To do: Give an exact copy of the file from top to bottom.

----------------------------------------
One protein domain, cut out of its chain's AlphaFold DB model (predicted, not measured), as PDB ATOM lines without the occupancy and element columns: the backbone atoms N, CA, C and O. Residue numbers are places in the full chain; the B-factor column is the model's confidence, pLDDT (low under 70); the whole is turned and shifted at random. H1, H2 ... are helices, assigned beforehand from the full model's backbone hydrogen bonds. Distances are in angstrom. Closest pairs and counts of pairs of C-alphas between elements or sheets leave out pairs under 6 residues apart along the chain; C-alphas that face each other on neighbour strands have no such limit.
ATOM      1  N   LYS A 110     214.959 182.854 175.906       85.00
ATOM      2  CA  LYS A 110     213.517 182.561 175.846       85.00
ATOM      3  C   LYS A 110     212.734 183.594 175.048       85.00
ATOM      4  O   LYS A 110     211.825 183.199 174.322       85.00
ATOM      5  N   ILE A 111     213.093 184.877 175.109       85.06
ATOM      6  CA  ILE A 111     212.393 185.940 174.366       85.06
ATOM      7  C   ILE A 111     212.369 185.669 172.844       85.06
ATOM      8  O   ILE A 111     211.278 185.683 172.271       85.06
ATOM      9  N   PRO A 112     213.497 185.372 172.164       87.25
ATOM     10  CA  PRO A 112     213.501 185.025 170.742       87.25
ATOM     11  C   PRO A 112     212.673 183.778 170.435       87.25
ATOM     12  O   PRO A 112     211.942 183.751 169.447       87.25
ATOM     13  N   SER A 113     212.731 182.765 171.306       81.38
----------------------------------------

One protein domain, cut out of its chain's AlphaFold DB model (predicted, not measured), as PDB ATOM lines without the occupancy and element columns: the backbone atoms N, CA, C and O. Residue numbers are places in the full chain; the B-factor column is the model's confidence, pLDDT (low under 70); the whole is turned and shifted at random. H1, H2 ... are helices, assigned beforehand from the full model's backbone hydrogen bonds. Distances are in angstrom. Closest pairs and counts of pairs of C-alphas between elements or sheets leave out pairs under 6 residues apart along the chain; C-alphas that face each other on neighbour strands have no such limit.
ATOM      1  N   LYS A 110     214.959 182.854 175.906       85.00
ATOM      2  CA  LYS A 110     213.517 182.561 175.846       85.00
ATOM      3  C   LYS A 110     212.734 183.594 175.048       85.00
ATOM      4  O   LYS A 110     211.825 183.199 174.322       85.00
ATOM      5  N   ILE A 111     213.093 184.877 175.109       85.06
ATOM      6  CA  ILE A 111     212.393 185.940 174.366       85.06
ATOM      7  C   ILE A 111     212.369 185.669 172.844       85.06
ATOM      8  O   ILE A 111     211.278 185.683 172.271       85.06
ATOM      9  N   PRO A 112     213.497 185.372 172.164       87.25
ATOM     10  CA  PRO A 112     213.501 185.025 170.742       87.25
ATOM     11  C   PRO A 112     212.673 183.778 170.435       87.25
ATOM     12  O   PRO A 112     211.942 183.751 169.447       87.25
ATOM     13  N   SER A 113     212.731 182.765 171.306       81.38